# VLSI Arithmetic Adders & Multipliers

## Presentation on theme: "VLSI Arithmetic Adders & Multipliers"— Presentation transcript:

Prof. Vojin G. Oklobdzija University of California Prof. V.G. Oklobdzija VLSI Arithmetic

Introduction Digital Computer Arithmetic belongs to Computer Architecture, however, it is also an aspect of logic design The objective of Computer Arithmetic is to develop appropriate algorithms that are utilizing available hardware in the most efficient way. Ultimately, speed, power and chip area are the most often used measures, making a strong link between the algorithms and technology of implementation. Digital computer arithmetic is an aspect of logic design with the objective of developing appropriate algorithms in order to achieve an efficient utilization of the available hardware. Given that the hardware can only perform relatively simple and primitive set of Boolean operations, arithmetic operations are based on a hierarchy of operations that are built upon the simple ones. Since ultimately, speed, power and chip area are the most often used measures of the efficiency of an algorithm, there is a strong link between the algorithms and technology used for its implementation. Prof. V.G. Oklobdzija VLSI Arithmetic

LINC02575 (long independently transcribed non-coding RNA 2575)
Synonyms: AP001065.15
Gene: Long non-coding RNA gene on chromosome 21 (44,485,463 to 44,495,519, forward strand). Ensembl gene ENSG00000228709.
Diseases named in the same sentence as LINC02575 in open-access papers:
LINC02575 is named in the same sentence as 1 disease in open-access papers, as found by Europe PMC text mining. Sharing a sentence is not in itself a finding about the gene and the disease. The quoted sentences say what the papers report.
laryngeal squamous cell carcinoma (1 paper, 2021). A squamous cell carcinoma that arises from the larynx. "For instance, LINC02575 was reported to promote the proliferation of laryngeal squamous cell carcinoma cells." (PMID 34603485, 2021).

Evaluation of Functions Digital computer arithmetic is an aspect of logic design with the objective of developing appropriate algorithms in order to achieve an efficient utilization of the available hardware. Given that the hardware can only perform relatively simple and primitive set of Boolean operations, arithmetic operations are based on a hierarchy of operations that are built upon the simple ones. Since ultimately, speed, power and chip area are the most often used measures of the efficiency of an algorithm, there is a strong link between the algorithms and technology used for its implementation. Prof. V.G. Oklobdzija VLSI Arithmetic